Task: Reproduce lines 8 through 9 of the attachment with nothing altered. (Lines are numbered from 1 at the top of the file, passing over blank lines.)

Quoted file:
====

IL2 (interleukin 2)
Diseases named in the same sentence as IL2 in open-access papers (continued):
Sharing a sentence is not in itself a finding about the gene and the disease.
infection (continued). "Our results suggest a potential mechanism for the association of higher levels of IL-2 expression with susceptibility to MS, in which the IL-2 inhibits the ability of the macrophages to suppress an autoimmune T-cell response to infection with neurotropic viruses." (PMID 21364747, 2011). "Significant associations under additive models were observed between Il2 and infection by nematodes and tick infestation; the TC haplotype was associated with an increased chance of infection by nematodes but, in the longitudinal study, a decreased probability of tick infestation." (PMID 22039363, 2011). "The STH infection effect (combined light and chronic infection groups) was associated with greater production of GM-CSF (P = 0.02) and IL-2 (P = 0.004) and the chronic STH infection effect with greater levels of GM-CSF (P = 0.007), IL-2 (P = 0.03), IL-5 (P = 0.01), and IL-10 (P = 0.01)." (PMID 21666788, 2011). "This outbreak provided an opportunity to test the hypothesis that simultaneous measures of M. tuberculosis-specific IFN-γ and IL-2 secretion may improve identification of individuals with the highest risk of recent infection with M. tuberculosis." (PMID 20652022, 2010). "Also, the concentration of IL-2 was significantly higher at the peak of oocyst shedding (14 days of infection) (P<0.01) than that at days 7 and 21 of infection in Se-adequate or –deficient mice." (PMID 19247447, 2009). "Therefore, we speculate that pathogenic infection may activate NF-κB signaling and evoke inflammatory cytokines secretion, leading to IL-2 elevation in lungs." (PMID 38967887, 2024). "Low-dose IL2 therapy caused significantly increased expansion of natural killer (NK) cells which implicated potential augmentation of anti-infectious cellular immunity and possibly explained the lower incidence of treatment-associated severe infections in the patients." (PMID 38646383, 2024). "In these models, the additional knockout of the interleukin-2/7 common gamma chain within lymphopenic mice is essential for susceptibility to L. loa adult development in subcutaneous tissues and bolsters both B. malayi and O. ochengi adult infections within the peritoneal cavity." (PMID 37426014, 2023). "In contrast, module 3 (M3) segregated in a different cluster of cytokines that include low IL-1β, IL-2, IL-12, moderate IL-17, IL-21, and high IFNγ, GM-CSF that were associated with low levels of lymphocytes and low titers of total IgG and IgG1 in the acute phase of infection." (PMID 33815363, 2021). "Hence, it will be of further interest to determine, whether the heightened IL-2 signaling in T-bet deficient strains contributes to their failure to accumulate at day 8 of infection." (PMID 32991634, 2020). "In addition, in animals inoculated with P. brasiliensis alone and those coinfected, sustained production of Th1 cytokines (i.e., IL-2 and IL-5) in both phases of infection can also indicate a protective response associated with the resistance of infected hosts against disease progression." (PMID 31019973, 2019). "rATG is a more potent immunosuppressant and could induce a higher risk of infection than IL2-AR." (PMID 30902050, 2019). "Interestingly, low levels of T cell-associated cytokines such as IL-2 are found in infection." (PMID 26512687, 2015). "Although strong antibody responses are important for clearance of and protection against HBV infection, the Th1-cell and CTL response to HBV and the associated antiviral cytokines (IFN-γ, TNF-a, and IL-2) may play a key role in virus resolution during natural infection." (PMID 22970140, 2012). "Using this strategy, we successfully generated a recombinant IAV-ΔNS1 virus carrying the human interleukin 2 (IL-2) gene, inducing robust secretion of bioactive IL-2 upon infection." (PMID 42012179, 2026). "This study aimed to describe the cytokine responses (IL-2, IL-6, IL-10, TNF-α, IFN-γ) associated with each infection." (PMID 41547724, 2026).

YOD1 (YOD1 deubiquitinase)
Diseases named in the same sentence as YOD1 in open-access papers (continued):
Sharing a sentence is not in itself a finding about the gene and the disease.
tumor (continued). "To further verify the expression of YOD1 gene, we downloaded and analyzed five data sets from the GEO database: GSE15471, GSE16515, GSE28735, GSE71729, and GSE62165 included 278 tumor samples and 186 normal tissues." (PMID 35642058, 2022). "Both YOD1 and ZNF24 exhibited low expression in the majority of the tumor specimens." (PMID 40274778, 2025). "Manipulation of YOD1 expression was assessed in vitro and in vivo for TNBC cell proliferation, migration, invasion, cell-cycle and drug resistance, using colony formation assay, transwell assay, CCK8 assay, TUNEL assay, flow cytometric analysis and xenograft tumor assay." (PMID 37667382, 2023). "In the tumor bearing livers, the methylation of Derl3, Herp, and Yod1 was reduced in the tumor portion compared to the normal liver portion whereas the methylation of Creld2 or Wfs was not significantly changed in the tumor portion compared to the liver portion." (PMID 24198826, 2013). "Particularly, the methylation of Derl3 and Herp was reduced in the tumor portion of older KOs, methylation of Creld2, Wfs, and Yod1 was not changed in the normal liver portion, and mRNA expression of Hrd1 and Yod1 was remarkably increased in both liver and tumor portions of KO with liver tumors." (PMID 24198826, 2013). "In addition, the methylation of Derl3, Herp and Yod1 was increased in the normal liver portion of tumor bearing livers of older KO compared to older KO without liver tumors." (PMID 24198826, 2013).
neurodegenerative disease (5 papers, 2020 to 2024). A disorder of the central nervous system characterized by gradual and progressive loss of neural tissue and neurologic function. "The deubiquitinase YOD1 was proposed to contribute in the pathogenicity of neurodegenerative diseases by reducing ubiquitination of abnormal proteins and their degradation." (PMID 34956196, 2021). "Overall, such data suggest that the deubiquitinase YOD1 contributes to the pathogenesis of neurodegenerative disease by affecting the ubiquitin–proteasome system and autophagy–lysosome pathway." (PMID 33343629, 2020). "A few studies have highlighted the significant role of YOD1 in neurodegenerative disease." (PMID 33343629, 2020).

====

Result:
tumor (continued). "To further verify the expression of YOD1 gene, we downloaded and analyzed five data sets from the GEO database: GSE15471, GSE16515, GSE28735, GSE71729, and GSE62165 included 278 tumor samples and 186 normal tissues." (PMID 35642058, 2022). "Both YOD1 and ZNF24 exhibited low expression in the majority of the tumor specimens." (PMID 40274778, 2025). "Manipulation of YOD1 expression was assessed in vitro and in vivo for TNBC cell proliferation, migration, invasion, cell-cycle and drug resistance, using colony formation assay, transwell assay, CCK8 assay, TUNEL assay, flow cytometric analysis and xenograft tumor assay." (PMID 37667382, 2023). "In the tumor bearing livers, the methylation of Derl3, Herp, and Yod1 was reduced in the tumor portion compared to the normal liver portion whereas the methylation of Creld2 or Wfs was not significantly changed in the tumor portion compared to the liver portion." (PMID 24198826, 2013). "Particularly, the methylation of Derl3 and Herp was reduced in the tumor portion of older KOs, methylation of Creld2, Wfs, and Yod1 was not changed in the normal liver portion, and mRNA expression of Hrd1 and Yod1 was remarkably increased in both liver and tumor portions of KO with liver tumors." (PMID 24198826, 2013). "In addition, the methylation of Derl3, Herp and Yod1 was increased in the normal liver portion of tumor bearing livers of older KO compared to older KO without liver tumors." (PMID 24198826, 2013).
neurodegenerative disease (5 papers, 2020 to 2024). A disorder of the central nervous system characterized by gradual and progressive loss of neural tissue and neurologic function. "The deubiquitinase YOD1 was proposed to contribute in the pathogenicity of neurodegenerative diseases by reducing ubiquitination of abnormal proteins and their degradation." (PMID 34956196, 2021). "Overall, such data suggest that the deubiquitinase YOD1 contributes to the pathogenesis of neurodegenerative disease by affecting the ubiquitin–proteasome system and autophagy–lysosome pathway." (PMID 33343629, 2020). "A few studies have highlighted the significant role of YOD1 in neurodegenerative disease." (PMID 33343629, 2020).